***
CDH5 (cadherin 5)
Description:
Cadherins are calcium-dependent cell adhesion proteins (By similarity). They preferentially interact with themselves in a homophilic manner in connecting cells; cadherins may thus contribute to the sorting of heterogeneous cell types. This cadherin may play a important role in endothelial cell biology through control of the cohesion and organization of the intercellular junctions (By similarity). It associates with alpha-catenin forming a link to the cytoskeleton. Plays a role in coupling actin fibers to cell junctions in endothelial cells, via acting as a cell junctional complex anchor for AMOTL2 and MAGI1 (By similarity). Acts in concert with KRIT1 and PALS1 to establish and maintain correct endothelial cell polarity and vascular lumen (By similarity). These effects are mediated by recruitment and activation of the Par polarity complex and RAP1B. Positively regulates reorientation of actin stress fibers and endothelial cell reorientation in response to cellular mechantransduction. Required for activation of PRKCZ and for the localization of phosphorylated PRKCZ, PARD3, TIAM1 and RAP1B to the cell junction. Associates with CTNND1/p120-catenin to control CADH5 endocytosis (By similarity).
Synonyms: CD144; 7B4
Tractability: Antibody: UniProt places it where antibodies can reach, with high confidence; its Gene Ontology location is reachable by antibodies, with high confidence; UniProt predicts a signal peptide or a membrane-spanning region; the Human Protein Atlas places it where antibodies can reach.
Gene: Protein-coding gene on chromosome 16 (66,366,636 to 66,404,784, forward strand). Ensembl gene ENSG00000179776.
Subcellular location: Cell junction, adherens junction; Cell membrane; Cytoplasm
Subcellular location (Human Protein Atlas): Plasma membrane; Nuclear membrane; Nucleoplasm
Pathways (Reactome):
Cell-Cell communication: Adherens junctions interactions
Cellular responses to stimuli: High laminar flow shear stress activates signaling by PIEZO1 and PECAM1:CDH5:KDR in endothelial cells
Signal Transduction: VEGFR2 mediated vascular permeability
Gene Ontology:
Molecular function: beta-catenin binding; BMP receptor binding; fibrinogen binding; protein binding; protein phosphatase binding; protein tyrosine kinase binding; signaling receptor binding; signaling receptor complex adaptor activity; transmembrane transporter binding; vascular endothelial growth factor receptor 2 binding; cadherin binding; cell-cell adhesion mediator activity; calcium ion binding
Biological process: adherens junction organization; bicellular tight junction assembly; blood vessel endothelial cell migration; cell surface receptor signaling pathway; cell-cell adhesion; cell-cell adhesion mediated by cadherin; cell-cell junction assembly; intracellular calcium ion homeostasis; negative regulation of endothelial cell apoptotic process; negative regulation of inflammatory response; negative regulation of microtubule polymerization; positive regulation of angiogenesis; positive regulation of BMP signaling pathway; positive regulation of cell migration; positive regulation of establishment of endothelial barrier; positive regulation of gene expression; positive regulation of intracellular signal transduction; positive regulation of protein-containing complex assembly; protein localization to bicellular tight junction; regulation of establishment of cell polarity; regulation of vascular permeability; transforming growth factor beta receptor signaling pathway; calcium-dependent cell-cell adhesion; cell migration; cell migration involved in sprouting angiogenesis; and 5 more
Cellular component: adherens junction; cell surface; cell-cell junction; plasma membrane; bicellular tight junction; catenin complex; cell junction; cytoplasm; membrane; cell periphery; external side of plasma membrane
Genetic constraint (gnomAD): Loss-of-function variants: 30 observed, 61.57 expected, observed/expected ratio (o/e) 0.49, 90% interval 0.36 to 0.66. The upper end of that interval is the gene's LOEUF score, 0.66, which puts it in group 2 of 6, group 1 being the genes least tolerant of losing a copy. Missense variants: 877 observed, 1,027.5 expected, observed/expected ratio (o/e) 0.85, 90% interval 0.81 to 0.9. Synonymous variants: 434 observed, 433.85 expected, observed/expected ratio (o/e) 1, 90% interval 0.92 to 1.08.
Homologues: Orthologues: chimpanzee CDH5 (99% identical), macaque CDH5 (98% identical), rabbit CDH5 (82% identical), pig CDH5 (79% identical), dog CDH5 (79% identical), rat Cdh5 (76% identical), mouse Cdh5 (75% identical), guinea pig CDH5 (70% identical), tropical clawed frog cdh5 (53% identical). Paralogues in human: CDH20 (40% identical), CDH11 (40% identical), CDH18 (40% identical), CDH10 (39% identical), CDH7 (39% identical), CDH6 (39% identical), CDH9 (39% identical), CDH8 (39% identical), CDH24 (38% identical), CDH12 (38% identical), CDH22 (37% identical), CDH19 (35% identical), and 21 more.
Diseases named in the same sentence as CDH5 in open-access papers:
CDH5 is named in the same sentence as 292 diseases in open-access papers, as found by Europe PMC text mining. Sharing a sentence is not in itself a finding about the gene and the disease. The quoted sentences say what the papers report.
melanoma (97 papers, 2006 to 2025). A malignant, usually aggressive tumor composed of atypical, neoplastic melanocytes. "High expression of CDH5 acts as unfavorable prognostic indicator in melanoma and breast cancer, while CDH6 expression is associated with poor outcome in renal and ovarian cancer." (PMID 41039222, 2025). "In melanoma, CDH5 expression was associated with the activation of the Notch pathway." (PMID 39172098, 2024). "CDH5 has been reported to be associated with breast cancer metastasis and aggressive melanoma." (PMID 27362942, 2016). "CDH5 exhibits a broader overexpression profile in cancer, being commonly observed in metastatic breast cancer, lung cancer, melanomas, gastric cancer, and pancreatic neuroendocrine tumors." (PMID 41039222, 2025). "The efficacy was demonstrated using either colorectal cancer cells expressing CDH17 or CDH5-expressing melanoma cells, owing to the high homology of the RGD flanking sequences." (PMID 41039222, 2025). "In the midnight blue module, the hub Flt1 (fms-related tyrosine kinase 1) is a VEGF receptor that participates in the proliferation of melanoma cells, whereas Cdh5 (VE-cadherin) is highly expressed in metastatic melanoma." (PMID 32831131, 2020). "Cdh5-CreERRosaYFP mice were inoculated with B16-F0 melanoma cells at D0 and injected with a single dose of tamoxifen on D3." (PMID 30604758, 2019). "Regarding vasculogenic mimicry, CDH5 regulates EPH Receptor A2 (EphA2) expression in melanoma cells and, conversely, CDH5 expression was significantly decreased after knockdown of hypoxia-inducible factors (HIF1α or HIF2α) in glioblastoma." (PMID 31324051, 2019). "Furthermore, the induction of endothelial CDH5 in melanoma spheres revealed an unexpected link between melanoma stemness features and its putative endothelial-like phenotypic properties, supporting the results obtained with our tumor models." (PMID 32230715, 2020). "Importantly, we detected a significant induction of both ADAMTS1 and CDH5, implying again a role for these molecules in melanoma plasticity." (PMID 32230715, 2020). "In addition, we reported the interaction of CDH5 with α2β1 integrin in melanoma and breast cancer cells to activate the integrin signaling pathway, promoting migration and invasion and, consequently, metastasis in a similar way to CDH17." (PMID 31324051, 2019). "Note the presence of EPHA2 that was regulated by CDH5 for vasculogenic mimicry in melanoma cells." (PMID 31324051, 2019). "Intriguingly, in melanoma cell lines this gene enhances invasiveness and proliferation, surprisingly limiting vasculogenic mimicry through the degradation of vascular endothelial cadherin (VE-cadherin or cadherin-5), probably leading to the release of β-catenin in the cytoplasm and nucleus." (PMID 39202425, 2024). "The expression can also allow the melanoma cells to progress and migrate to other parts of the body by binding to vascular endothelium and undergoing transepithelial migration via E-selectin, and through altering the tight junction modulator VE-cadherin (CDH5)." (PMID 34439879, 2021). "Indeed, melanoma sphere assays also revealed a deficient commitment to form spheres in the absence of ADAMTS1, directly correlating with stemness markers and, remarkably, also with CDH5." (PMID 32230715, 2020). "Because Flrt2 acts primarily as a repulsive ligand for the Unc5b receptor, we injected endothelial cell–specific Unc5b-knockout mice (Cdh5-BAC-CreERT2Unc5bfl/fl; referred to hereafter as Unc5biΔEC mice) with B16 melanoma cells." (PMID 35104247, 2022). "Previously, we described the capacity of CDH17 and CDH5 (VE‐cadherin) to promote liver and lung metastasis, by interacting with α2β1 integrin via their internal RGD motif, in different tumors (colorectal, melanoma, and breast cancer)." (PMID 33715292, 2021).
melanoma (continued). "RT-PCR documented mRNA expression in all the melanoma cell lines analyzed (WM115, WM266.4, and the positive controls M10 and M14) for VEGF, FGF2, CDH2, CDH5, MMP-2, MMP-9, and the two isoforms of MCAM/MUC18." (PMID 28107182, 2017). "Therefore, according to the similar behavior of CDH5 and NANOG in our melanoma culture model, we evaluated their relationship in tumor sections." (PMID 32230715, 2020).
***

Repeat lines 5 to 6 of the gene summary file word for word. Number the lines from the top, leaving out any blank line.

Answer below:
Tractability: Antibody: UniProt places it where antibodies can reach, with high confidence; its Gene Ontology location is reachable by antibodies, with high confidence; UniProt predicts a signal peptide or a membrane-spanning region; the Human Protein Atlas places it where antibodies can reach.
Gene: Protein-coding gene on chromosome 16 (66,366,636 to 66,404,784, forward strand). Ensembl gene ENSG00000179776.